ExxonMobil has written to shareholders to address questions raised by some of them over Item 12 on its annual meeting agenda, the climate resilience resolution submitted by the New York State Common Retirement Fund and co-filed by the UK’s Church Commissioners. Exxon, which holds its AGM on May 25, pointed investors to its Outlook for Energy report and its 2014 white paper, entitled Energy and Carbon – Managing the Risks. “Our investments are ‘stress tested’ across a broad range of economic variables, not just a single scenario, to help ensure economic viability, resilience, and long-term value creation,” wrote Jeffrey J. Woodbury, the oil giant’s Vice President of Investor Relations and Secretary.

A group of activist hedge funds have reportedly formed a lobby group to promote the benefits of shareholder activism across the US. Reuters said the Council for Investor Rights and Corporate Accountability (CIRCA), formed on Wednesday (May 18) is committed to promoting the actions of shareholder activists, and their positive impact on corporate governance and business policies at listed firms. The trade body is backed by a consortium of activist firms, but they weren’t officially named, though the news agency cited a source as saying they included names such as William Ackman of Pershing Square, Carl Icahn, Daniel Loeb of Third Point, Paul Singer of Elliott Associates and Barry Rosenstein of Jana Partners.

The manager of Norway’s sovereign wealth fund has announced that it intends to join the raft of class-action lawsuits filed against Volkswagen over the German carmaker’s emissions scandal. In an emailed Norges Bank Investment Management statement, the fund’s spokeswoman Marthe Skaar said that lawyers had advised that Volkswagen’s conduct has given rise to “legal claims under German law”. She added: “As an investor, it is our responsibility to safeguard the fund’s holding in Volkswagen.” Last year, the fund claimed that the car maker’s actions had contributed to a loss of NOK4.9bn in the second quarter of 2016.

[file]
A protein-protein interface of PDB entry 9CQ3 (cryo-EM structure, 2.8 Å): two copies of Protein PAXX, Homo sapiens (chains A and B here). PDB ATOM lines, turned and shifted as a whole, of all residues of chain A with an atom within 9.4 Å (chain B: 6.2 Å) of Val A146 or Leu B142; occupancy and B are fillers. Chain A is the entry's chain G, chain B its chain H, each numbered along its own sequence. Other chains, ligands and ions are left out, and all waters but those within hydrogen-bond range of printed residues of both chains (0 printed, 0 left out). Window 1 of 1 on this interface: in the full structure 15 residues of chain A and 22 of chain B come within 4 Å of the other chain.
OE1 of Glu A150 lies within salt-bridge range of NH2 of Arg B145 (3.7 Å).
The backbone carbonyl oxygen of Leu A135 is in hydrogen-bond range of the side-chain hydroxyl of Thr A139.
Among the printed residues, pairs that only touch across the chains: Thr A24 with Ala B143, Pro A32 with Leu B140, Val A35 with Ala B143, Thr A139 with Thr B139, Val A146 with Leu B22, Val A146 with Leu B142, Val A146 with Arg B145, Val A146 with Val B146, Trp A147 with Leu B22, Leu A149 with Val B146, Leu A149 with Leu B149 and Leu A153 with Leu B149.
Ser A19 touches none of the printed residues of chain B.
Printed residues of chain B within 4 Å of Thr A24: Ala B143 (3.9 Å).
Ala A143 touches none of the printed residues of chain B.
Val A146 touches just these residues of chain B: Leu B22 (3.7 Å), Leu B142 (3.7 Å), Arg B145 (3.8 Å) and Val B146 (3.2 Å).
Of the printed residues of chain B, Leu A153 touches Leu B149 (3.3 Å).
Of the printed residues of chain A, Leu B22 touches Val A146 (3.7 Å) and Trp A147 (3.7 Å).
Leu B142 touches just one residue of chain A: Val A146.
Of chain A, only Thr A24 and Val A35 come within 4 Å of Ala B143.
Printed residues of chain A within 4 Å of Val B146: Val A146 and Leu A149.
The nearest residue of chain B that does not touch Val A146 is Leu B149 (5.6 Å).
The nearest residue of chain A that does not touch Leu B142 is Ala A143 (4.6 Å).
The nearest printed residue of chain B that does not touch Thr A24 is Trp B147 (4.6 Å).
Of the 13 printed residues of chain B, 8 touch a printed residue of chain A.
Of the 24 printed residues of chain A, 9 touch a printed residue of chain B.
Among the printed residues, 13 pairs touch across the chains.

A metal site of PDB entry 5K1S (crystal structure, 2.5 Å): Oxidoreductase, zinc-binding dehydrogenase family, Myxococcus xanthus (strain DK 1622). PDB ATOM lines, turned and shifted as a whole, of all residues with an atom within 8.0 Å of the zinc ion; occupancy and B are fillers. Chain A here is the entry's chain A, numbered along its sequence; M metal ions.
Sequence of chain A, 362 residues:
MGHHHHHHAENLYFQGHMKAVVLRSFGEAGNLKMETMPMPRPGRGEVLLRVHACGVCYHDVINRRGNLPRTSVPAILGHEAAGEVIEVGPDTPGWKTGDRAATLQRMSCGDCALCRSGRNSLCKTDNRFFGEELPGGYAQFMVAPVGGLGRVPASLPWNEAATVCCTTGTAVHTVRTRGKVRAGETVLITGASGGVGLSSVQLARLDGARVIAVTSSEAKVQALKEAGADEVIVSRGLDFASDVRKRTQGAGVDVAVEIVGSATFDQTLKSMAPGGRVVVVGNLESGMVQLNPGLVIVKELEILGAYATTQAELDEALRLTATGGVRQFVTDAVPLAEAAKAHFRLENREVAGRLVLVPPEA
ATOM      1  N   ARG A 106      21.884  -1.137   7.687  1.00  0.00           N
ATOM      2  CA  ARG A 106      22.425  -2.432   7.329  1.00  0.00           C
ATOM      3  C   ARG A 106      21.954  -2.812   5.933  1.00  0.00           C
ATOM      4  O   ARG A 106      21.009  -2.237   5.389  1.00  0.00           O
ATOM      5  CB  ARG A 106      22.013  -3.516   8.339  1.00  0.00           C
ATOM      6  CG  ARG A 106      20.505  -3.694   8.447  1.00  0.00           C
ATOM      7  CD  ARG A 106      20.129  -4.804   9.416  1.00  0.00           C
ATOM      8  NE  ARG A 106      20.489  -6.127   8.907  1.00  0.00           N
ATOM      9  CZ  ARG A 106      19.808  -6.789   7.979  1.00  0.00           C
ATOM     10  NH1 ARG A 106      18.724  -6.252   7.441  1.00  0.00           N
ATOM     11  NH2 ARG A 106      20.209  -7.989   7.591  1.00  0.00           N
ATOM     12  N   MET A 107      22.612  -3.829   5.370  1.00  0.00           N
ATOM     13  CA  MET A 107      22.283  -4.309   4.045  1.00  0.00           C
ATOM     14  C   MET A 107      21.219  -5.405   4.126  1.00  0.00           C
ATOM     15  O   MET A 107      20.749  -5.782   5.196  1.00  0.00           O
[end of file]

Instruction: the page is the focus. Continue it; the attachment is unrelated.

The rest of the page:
Sustainability is increasingly important for investors, as evidence mounts that companies’ environmental, social, and governance performance has an impact on long-term financial success, according to Boston Consulting Group’s seventh sustainability report. A survey of more than 3,000 executives from more than 100 countries found 75% of senior executives in investment firms see a company’s sustainability performance as materially important to their investment decisions—and nearly half would not invest in a company with a poor sustainability track record

Efforts to diversify corporate boards in the US are stalling, suggests a report published by executive search firm Heidrick & Struggles, with women making up only 29.8% of new directors named last year, an increase of 0.6% on last year’s figures. The firm has delayed its prediction for the date that female appointments match those of male candidates by two years to 2026, correspondingly. Of the 399 appointments made to US boards in 2015, African-Americans made up 9.3%, Hispanic candidates 4% and Asian & Asian-Americans 4.8%.